The Royal Observatory has several possible birthdays. I have, for example, seen it given as 4 March or 22 June 1675. The first is the date of Charles II's Royal Warrant that ordered the Board of Ordnance to pay for "the support and Maintenance" of John Flamsteed, appointed "our astronomical observator" and charged "to apply himself with the most exact care and diligence to the rectifying the tables of the motions of the heavens, and the places of the fixed stars, so as to find our the so much-desired longitude of places for the perfecting the art of navigation".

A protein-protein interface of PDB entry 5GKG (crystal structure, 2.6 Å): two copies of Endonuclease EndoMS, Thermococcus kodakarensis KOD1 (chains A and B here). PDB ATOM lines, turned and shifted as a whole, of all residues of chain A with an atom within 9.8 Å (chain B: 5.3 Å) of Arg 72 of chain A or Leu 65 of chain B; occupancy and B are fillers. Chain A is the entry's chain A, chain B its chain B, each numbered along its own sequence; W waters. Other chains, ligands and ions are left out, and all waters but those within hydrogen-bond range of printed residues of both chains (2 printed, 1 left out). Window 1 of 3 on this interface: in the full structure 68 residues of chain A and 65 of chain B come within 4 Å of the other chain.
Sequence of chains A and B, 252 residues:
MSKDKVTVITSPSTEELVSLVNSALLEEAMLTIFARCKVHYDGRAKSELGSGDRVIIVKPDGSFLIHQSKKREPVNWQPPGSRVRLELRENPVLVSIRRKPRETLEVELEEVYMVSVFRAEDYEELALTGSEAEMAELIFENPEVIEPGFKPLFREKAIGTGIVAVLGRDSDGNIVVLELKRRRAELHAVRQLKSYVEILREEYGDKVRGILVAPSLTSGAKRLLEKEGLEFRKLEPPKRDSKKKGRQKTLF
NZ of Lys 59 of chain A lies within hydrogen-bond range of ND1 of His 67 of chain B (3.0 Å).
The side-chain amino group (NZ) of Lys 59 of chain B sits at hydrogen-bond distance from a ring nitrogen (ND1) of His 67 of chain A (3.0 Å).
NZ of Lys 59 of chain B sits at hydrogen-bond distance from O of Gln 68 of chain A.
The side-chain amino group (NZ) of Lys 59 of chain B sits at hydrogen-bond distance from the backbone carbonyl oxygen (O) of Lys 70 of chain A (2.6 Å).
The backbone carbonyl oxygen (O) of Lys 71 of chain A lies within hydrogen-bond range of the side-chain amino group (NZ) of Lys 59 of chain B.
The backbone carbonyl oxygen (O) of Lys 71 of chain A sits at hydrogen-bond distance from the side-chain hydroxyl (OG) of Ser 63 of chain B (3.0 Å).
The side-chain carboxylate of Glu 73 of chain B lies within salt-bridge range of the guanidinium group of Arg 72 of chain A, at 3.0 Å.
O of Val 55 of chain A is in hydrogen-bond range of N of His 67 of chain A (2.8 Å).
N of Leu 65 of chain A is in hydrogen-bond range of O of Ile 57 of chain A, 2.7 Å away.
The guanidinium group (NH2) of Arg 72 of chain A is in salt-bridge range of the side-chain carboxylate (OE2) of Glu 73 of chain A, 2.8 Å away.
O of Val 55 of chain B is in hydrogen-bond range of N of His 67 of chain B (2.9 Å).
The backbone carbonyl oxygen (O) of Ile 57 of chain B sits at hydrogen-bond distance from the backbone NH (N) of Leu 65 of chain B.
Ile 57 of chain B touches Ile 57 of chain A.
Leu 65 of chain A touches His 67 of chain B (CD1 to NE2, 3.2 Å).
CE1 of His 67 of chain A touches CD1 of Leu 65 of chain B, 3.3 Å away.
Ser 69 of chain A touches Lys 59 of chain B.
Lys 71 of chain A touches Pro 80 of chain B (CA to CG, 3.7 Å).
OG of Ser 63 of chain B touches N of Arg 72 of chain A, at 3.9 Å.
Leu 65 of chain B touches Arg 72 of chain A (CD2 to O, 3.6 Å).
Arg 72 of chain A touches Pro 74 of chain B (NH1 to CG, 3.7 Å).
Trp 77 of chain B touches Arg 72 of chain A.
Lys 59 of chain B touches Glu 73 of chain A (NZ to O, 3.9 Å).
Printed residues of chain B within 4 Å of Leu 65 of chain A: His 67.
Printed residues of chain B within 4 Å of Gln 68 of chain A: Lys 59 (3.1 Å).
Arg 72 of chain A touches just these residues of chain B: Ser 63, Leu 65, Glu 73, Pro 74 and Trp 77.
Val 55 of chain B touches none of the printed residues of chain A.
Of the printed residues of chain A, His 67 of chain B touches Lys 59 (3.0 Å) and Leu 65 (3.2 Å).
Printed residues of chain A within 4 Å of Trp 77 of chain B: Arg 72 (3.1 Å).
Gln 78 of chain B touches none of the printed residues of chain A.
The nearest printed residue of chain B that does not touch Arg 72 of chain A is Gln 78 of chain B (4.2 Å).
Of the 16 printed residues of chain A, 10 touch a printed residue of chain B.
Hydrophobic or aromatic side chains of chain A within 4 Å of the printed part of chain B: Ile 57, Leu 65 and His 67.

It should come as no surprise that a 17th-century astronomer was capable of drawing up an astrological chart. Although astronomy and astrology are now very different things, in the early modern period they were still closely allied. In this context it can be useful to think of astronomy as the observational practice that supplied data for a number of purposes, chiefly navigation, surveying, timekeeping and astrology. Flamsteed, like many other early modern astronomers, supplied his data to astrologers and evidently knew well how to cast and interpret a horoscope himself.